Suicide is one of the major causes of death among individuals aged 15 to 24 years, with more than 800,000 deaths across the world each year.
A new systematic review of around 12 studies from across the globe has confirmed a link between low suicide rates and high levels of lithium in the drinking water. The research was published in the British Journal of Psychiatry. The research was conducted to determine whether adding trace levels of lithium to drinking water can reduce rates of suicide and improve wellbeing. The researchers found that geographical areas with comparatively high levels of lithium in drinking water had low rates of suicide.
According to a new study by the research team from King’s College London and Brighton and Sussex Medical School (BSMS), lithium in the community’s drinking water may have an anti-suicidal effect and have the potential to improve community mental health. National suicide rates and mental health problems are increasing in many countries. More than 800,000 individuals across the world die by suicide by the year, as well as suicide is one of the major causes of death among individuals aged 15 to 24 years. A growing body of evidence suggests that natural sources of lithium may have a beneficial effect.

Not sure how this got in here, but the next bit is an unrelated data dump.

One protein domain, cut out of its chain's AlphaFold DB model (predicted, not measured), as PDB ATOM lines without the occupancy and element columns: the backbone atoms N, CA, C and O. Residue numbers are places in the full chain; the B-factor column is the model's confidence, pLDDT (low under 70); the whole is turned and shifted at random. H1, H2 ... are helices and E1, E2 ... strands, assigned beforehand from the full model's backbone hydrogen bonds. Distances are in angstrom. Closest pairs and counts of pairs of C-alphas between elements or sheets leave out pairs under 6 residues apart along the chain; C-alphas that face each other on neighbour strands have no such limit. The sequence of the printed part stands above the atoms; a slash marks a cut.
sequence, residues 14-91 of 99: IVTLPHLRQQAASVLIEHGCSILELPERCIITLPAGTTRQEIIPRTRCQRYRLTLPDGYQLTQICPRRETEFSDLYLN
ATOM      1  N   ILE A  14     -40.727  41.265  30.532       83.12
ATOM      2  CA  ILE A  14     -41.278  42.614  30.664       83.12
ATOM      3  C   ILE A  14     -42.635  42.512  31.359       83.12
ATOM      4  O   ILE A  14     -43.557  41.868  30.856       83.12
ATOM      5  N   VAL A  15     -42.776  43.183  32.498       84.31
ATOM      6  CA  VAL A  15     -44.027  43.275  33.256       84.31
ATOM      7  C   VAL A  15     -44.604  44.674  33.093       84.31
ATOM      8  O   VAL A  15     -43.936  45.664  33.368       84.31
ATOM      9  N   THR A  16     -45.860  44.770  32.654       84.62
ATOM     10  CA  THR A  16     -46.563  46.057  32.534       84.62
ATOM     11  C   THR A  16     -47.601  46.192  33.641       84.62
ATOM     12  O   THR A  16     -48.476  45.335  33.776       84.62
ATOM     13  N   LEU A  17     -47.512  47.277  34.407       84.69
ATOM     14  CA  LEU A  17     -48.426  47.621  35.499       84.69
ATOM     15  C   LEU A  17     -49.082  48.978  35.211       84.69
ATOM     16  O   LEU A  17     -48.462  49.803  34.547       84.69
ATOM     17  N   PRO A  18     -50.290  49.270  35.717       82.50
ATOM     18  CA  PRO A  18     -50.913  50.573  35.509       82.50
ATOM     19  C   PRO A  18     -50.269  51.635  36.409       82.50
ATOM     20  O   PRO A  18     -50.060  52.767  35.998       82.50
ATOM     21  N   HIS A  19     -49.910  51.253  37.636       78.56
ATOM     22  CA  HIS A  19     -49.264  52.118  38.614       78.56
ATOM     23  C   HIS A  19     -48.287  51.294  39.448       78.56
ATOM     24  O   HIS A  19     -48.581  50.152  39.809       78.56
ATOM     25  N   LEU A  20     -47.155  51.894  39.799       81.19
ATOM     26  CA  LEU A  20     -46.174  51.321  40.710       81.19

The researchers have found a distinct connection between high levels of lithium public water supply and lower rates of suicide, violent crime, and dementia. In early 2020, the researchers from McGill University designed a novel micro-dose of lithium to slow the development of Alzheimer's disease. However, the research has yet to go into rigorous human trials. Currently, the research is in the preclinical stages. Moreover, lithium is known to reduce suicide rates. Several previous studies have investigated local communities with higher than average levels of lithium in their water supplies. This new research provides the most systematic review of published evidence to date.